How Joost lost its way

1 07 2009

Joost yesterday confirmed it was pulling out of consumer-facing services. Where did it fail where Hulu succeeds?

Lesson number one: when breaking a new product category, be modest, even if you were the founders of Skype and Kazaa.

Lesson number two: if you’re dealing with a media and entertainment industry sh*t scared about its future, be humble and straightforward. Suggesting that you’re about to replace television would be the wrong approach.

Lesson number three: speak a language that TV networks understand. Get them in the comfort zone and build.

Three simple reasons why Joost only had black and white episodes of Lassie and vids of girls in bikinis.

The arrogance of its founders was its principal failing.





Has BBC iPlayer traffic peaked?

18 05 2008

The Guardian reports on BT-owned U.K. ISP PlusNet’s claims that BBC iPlayer traffic may finally have levelled off. Launched last Christmas, the service has been the bête noire of U.K. ISPs, particularly those such as Tiscali which pay higher fees to access BT’s U.K. IP backbone at peak times.

The same report includes a rebuttal from the BBC, claiming iPlayer continues to enjoy steady month-on-month growth. PlusNet only accounts for 220,000 consumer and business customers, so it’ll be interesting to see what figures emerge from other ISPs during the coming weeks.





Sky Anytime rebrands as Sky Player

18 05 2008

Proving that imitation is the sincerest form of flattery, U.K. satcaster BSkyB has rebranded its online video service Sky Player, in a nod to the success of the Beeb’s iPlayer. New features include live streaming of its six own-brand TV channels, as well as progressive downloads allowing immediate playback of downloaded content.

The re-vamped service, which launched in 2006 as Sky by Broadband and claims to be the first U.K. mass market TV download service, also gets tweaked navigation and some personalisation.

Sky’s mobile TV service will shortly get the Sky Player makeover too, while its Sky+ push VOD DVR service, available to 2.7 million Sky homes, will retain the Anytime brand.





BBC iPlayer bags a BAFTA

12 05 2008

The BBC’s iPlayer catch-up service picked up its first gong last night, beating co-nominees Bebo, Kate Modern and the production team behind U.K. Channel 4’s Big Art Mob to the British Academy of Film & Television Arts Craft Award for best Interactive Innovation – Service / Platform. Congratulations to all involved.





Alvin & Heidi Toffler on the future of media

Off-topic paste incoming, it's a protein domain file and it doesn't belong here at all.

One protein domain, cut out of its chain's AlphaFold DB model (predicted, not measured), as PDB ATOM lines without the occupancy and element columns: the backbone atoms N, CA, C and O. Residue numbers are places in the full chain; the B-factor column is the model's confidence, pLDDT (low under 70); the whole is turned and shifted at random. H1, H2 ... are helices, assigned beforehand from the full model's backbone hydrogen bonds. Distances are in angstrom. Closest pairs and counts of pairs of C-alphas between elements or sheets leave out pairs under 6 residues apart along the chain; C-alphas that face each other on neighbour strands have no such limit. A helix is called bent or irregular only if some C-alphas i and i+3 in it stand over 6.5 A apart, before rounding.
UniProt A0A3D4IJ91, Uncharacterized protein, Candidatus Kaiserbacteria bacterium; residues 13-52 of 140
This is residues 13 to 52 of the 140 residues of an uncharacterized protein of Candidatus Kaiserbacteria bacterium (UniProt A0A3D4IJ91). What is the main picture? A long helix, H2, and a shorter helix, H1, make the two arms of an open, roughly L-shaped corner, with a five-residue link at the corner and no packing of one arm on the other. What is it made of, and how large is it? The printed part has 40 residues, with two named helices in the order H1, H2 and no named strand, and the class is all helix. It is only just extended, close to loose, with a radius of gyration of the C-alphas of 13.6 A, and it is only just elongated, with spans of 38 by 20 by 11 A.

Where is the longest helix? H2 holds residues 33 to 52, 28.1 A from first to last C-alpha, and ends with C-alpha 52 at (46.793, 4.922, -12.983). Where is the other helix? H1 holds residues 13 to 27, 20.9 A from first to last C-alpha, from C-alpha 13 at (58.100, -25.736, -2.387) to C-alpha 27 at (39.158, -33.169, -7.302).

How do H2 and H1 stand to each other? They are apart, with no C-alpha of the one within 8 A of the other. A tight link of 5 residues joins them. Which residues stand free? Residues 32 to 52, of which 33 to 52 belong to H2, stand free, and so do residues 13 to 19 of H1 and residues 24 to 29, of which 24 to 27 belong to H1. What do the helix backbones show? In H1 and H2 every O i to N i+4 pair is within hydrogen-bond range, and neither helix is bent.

5 05 2008

The seminal futurologists Alvin & Heidi Toffler on “de-massification” and other concepts mass media has been slow to embrace…

 





TV – the end is nigh (well, not quite)

8 04 2008

Some interesting stats on more advertiser money moving into online (no brainer), but exaggerations of linear TV’s demise are again exaggerated…

Britain is the most developed online advertising market in the world and spend looks set to overtake that for TV by the end of next year, according to yesterday’s report by the Internet Advertising Bureau (IAB), PricewaterhouseCoopers and the World Advertising Research Centre

Last year’s 38 percent online ad growth was driven by the rising number of people online, the introduction of cheap laptops and the growing popularity of catch-up TV on the Internet through services such as Channel 4’s 4oD [have they never heard of BBC iPlayer??] – commented Reuters.

Guy Phillipson, IAB chief executive, believes a changing web audience helped, with women aged between 25-34 spending more time online than men, together with more over-50s logging on to the internet – added The Guardian.





Teenagers – those great respecters of copyright

7 04 2008

It wouldn’t be a Monday without another digital media scare story from the U.K.’s Guardian newspaper: aside from its sister newspaper’s report that video-rich services such as YouTube and the BBC’s iPlayer are melting the internet, today’s shock horror ‘revelation ‘ is that 95% of U.K. teenagers are illegally copying music. Well fancy that.

The article shares findings from a survey commissioned by industry group British Music Rights, quoting the group’s chief executive and one-time popster Feargal Sharkey as the findings painting an ominous picture for the next generation of musicians.

Yet a significant number of those naughty teens polled are sticking to tried-and-tested means of copying, such as borrowing eachothers’ CDs or recording from a radio broadcast. Brits have been doing this for decades at it isn’t the underlying cause of lacklustre performance from the music industry. Has Mr Sharkey never heard of peer-based recommendation? It might, after all, introduce his music to a whole new generation.

Mr Sharkey clearly doesn’t buy the wise words of Glenn Merrill, poached by EMI from Google last week to stop the rot at one of the world’s largest labels: “file sharing is a good thing for artists and not necessarily bad,” said Merrill. “We should do a bunch of experiments to find out what the business model is.”